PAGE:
ND FOOTBALL: Now and then
Heather VanHoegarden | Wednesday, September 21, 2005
One week after Irish coach Charlie Weis prepared his team for the distractions of its first home game, the focus has turned to the distraction of playing its former head coach.
Saturday’s matchup with Washington marks the first matchup between Huskies head coach Tyrone Willingham, fired by Notre Dame in November, and the Irish.
“I think the emotions for those games are extremely high and will be extremely high for this one,” Willingham said at his weekly press conference Monday. “The fact that you have players that I recruited, that I spent time in their homes, that does make it just a little bit different the relationship, but no. When you get to the game, it’s a football game.”
Weis is focused on Notre Dame versus Washington (1-2) and nothing else. He wants his players to adapt that attitude, as well.
“Our coaching staff and our team has the utmost respect for Coach Willingham, his staff, and in addition, his team and their university,” Weis said. “What this week is really going to be about is us getting back to us fixing our own problems fundamentally and technically, and that’s going to be our points of emphasis.”
But Willingham will not be the only familiar face on the Washington sidelines Saturday. Defensive coordinator Kent Baer, special teams coach Bob Simmons, offensive line coach Mike Denbrock, running backs coach Trent Miles and secondary coach Steven Wilks were all on Willingham’s staff at Notre Dame, as well. Also on the Washington staff is former Irish punter and 2003 graduate Joey Hilbold, who is a defensive graduate assistant with the Huskies.
“It definitely is strange to play against a couple coaches who recruited me, so it should be interesting,” sophomore running back Darius Walker said. “The main thing I’m focused on is Washington, which is the most important game that we have. And the main thing for us this week is we need to work on what we need to do to get better and try to improve our overall game.”
One thing the Irish do have is the playbooks from last year’s defense, run by Baer. Weis said he has used that to his advantage in preparing for Washington this week.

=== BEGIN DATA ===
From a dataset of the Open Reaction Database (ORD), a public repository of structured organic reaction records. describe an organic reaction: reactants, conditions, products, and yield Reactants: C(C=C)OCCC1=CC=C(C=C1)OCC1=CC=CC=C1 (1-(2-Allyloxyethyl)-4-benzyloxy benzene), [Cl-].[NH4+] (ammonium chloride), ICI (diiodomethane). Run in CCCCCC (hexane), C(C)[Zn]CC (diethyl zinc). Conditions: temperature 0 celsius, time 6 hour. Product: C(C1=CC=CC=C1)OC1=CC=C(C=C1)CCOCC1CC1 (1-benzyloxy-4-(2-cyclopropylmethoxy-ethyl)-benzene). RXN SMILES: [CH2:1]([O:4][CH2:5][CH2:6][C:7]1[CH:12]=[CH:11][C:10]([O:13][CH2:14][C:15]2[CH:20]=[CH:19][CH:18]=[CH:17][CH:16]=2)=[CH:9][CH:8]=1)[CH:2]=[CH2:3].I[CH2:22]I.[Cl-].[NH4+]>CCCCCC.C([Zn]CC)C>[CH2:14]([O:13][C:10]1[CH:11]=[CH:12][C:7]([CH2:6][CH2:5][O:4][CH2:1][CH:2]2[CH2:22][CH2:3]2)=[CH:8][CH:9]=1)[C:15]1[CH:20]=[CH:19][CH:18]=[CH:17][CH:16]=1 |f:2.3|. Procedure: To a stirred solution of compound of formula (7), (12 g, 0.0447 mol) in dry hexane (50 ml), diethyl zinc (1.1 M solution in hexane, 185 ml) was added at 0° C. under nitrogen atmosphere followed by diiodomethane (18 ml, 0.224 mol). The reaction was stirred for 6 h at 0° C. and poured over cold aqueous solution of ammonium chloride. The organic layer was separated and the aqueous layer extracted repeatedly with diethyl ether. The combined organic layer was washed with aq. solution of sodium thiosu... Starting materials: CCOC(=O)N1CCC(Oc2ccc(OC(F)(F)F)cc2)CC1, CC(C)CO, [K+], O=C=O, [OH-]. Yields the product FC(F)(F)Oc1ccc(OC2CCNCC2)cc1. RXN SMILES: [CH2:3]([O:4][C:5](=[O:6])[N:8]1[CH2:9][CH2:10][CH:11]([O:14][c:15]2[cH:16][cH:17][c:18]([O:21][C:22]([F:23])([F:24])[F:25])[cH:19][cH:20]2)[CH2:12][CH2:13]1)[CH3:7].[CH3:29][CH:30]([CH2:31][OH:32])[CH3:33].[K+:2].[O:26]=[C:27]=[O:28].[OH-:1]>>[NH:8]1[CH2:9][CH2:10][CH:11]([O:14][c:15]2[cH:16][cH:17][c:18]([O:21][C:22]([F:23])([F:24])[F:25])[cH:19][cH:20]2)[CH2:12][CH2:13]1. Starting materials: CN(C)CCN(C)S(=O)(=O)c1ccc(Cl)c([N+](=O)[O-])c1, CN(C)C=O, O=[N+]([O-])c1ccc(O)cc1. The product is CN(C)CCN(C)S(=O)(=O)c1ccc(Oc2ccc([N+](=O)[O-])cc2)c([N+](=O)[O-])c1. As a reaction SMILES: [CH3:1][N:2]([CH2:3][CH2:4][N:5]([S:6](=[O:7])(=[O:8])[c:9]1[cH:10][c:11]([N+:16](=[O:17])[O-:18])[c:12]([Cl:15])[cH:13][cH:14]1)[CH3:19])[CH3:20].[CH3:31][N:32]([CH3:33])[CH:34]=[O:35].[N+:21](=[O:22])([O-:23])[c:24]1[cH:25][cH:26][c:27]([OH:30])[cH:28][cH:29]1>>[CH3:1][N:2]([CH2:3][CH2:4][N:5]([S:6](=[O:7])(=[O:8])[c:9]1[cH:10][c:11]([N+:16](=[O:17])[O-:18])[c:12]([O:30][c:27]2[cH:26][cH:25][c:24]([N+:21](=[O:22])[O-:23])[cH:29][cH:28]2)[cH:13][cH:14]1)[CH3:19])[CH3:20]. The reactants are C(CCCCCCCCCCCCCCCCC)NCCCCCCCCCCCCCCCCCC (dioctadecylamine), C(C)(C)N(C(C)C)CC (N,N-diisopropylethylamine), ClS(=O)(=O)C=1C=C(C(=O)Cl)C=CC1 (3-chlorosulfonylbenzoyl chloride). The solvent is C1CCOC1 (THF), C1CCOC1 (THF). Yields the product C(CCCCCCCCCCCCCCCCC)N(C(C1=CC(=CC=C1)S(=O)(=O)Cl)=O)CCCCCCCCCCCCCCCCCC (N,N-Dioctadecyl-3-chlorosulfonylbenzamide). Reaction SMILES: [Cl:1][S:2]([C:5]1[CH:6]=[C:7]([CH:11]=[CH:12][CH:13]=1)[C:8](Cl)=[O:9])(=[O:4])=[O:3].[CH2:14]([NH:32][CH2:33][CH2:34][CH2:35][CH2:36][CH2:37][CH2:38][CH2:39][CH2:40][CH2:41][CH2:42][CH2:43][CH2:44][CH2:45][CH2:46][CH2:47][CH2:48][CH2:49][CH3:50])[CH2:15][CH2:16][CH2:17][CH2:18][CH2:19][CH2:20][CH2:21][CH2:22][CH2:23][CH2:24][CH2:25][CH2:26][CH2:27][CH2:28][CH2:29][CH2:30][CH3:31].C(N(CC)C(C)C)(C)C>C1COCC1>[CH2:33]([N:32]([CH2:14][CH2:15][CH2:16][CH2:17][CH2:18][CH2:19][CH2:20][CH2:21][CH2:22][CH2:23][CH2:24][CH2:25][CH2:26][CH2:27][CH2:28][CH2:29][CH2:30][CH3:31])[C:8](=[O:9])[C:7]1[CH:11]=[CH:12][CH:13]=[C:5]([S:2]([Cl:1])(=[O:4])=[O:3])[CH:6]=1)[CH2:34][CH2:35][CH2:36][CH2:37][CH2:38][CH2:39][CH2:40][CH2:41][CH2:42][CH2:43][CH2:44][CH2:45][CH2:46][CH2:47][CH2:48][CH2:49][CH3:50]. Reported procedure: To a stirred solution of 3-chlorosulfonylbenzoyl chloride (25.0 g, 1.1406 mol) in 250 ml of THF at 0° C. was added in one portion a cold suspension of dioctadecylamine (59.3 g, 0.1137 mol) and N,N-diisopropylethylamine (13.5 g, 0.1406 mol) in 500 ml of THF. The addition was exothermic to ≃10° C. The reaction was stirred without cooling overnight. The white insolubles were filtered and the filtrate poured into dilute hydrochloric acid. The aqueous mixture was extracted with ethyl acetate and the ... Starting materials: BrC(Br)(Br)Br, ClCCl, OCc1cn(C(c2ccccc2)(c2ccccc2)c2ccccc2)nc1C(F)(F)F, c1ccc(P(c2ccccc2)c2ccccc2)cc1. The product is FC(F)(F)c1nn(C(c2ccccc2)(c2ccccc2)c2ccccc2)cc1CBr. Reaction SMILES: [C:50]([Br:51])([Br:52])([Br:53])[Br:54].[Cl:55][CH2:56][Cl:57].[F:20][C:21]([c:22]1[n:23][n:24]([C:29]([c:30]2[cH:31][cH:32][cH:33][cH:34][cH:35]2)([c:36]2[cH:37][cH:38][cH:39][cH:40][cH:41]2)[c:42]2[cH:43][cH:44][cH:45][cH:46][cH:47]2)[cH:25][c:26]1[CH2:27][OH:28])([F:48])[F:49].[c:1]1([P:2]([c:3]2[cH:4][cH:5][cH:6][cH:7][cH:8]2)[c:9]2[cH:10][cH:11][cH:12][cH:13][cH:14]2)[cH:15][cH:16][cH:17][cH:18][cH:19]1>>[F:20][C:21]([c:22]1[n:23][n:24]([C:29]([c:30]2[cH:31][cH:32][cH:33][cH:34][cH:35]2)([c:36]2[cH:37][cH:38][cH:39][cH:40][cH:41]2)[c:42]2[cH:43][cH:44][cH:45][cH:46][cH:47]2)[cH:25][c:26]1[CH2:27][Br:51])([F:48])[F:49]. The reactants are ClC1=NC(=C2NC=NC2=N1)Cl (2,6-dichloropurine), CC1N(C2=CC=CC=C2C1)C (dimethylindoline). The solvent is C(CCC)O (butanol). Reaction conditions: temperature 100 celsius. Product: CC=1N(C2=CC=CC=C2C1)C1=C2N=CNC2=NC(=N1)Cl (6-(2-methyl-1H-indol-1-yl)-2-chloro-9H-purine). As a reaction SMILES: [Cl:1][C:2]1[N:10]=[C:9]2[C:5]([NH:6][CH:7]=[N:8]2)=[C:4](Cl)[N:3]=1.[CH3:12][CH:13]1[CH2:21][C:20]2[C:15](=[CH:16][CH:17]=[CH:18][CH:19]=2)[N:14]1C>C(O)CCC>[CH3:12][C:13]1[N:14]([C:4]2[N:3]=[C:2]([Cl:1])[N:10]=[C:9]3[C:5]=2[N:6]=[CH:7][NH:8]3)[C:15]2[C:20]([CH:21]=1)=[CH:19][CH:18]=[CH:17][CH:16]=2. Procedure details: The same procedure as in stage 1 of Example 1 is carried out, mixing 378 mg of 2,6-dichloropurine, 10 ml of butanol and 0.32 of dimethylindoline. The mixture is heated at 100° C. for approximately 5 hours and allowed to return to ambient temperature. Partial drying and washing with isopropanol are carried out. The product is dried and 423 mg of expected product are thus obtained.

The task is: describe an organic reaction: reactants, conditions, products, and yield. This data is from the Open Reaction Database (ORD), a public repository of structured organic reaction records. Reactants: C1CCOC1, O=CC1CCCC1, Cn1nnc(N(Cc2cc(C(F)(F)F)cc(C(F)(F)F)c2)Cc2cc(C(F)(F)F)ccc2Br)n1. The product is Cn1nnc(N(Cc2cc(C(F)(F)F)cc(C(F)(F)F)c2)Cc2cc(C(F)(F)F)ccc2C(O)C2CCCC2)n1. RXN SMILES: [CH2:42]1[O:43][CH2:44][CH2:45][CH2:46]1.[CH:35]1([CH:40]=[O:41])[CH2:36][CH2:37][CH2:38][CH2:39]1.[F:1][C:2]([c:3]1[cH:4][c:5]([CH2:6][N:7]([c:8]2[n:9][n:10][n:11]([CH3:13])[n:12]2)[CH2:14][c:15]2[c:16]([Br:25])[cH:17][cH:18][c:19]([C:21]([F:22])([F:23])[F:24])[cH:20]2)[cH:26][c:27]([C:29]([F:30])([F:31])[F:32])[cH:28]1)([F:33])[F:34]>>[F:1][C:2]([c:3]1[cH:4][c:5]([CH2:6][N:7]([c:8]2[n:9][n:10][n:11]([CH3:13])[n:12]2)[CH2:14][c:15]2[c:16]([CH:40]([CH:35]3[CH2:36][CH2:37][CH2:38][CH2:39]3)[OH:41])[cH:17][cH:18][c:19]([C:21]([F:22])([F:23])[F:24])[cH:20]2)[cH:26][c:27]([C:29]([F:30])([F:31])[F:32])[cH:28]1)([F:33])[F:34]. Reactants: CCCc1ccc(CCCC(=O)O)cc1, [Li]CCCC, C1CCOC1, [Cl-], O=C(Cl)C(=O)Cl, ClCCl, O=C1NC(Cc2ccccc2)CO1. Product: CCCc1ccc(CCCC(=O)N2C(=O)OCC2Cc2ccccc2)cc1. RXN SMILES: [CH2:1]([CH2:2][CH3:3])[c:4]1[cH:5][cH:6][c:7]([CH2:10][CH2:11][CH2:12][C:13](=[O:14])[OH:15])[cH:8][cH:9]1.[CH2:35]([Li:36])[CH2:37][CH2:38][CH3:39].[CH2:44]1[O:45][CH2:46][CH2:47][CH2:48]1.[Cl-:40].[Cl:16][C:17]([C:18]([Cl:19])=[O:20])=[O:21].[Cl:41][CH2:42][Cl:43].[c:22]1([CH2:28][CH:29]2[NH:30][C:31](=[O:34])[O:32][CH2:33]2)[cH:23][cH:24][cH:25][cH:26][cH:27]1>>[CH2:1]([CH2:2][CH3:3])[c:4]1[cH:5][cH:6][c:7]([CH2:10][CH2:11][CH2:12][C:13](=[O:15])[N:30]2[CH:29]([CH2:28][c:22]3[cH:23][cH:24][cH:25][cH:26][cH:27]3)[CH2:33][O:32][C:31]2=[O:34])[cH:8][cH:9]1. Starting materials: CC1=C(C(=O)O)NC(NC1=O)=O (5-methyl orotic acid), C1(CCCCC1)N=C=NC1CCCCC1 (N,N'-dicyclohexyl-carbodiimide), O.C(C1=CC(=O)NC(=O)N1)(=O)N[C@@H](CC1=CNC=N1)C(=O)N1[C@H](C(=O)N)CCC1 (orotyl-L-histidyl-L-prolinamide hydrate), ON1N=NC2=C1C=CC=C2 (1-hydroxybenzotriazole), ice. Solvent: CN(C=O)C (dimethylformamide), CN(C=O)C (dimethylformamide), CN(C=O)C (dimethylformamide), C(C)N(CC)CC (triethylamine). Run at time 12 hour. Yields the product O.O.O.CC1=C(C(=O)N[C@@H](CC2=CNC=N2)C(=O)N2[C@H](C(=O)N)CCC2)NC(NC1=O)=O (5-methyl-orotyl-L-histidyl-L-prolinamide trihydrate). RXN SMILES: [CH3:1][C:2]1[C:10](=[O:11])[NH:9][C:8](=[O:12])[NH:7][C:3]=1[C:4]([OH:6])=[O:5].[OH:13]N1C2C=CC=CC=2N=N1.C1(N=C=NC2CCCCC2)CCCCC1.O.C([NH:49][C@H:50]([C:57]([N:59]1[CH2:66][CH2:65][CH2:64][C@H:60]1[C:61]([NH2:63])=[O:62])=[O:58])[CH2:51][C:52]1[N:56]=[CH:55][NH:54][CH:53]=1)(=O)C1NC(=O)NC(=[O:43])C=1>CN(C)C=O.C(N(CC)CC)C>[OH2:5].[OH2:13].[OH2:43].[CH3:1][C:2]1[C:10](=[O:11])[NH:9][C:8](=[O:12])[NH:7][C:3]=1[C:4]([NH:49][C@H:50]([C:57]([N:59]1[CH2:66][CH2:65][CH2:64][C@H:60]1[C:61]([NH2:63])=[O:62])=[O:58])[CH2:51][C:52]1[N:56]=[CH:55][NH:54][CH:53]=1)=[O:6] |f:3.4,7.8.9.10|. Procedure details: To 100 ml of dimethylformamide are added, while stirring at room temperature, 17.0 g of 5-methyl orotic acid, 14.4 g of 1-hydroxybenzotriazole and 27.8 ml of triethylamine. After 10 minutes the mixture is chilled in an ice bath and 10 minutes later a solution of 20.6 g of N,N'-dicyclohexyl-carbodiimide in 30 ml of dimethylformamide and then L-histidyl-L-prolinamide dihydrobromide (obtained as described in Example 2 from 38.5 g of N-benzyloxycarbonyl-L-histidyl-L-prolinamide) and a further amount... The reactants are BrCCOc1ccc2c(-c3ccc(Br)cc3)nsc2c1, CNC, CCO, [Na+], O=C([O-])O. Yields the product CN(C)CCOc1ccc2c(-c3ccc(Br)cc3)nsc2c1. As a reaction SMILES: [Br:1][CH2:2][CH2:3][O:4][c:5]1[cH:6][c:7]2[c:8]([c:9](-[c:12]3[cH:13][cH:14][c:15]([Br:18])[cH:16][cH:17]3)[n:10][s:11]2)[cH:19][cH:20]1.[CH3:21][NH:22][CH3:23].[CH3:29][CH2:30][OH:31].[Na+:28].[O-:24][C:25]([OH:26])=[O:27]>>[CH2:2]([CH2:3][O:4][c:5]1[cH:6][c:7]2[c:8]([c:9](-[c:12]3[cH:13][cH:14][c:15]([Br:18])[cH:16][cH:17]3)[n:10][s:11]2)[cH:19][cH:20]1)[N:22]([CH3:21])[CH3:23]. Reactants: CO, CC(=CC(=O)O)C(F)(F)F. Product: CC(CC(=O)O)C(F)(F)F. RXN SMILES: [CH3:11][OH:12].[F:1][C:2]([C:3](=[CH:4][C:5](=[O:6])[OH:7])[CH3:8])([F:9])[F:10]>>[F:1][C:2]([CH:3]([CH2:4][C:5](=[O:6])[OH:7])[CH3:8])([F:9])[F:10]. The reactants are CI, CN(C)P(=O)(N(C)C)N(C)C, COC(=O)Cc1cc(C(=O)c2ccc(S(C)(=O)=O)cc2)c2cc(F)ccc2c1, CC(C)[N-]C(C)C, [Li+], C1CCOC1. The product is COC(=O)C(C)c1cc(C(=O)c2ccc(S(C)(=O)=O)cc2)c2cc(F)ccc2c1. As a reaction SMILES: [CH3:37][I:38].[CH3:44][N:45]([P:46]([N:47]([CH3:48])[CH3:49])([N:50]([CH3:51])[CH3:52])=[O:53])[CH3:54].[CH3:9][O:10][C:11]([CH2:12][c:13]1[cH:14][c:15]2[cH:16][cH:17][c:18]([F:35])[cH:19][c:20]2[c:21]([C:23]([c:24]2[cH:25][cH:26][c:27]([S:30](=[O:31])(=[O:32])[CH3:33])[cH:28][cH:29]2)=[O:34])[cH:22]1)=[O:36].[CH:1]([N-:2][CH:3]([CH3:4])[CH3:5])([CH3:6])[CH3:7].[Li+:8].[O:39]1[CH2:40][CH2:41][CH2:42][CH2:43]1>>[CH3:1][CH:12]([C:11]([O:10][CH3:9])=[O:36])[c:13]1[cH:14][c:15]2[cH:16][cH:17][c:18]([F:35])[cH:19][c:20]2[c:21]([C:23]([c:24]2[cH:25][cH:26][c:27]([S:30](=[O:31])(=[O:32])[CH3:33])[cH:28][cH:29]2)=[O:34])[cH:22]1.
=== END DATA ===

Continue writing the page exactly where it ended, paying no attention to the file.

“It helps when you have the playbook,” Weis said. “You know, the playbook that Kent [Baer] has, we have, so when they walk out the door, they can take everything else with them. When you have a copy of it, you have a copy of it. Kind of helps a little bit when you know the foundation of the playbook.”
Meanwhile, senior wide receiver Maurice Stovall said he remembers his old coach fondly.
“He’s a great person, a great guy, a great leader also,” said Stovall, who played for Willingham for three years. “Meeting with him in his office, he’s helped me with things. We missed him early in the year when we were having those problems and issues with the coaching change, but we’re past that now and focused on our season.”
Walker spoke of how Willingham taught him things not only on the field but also off the field.
“Coach Willingham was a very personable coach,” Walker said. “He was real personable with his players, which is what I liked about him. He taught you things off the field. I learned how to grow up and be a man. He was a very intellectual man. He always had wisdom every day.”
But each player, although having thoughts on Willingham, maintains it is still an important football game to be played.
“I’m sure there will be some feelings – I mean, he was my head coach last year,” Stovall said. “But at the same time, I don’t see myself or any of the players or coaches thinking about this during the game.”
And fellow wide receiver Jeff Samardzija said he is ready for the football game.
“We have the utmost respect for Coach Willingham and the staff he has at Washington, but I think looking at what we did last game, we’re just concentrating on ourselves right now and what we can do to improve our team to get a win out in Washington,” he said.
“Right now I think the team’s real set on Notre Dame football versus Washington football.”
And Weis has no doubt his players will be focused on the task at hand and not the familiar faces dotting the opposite sideline.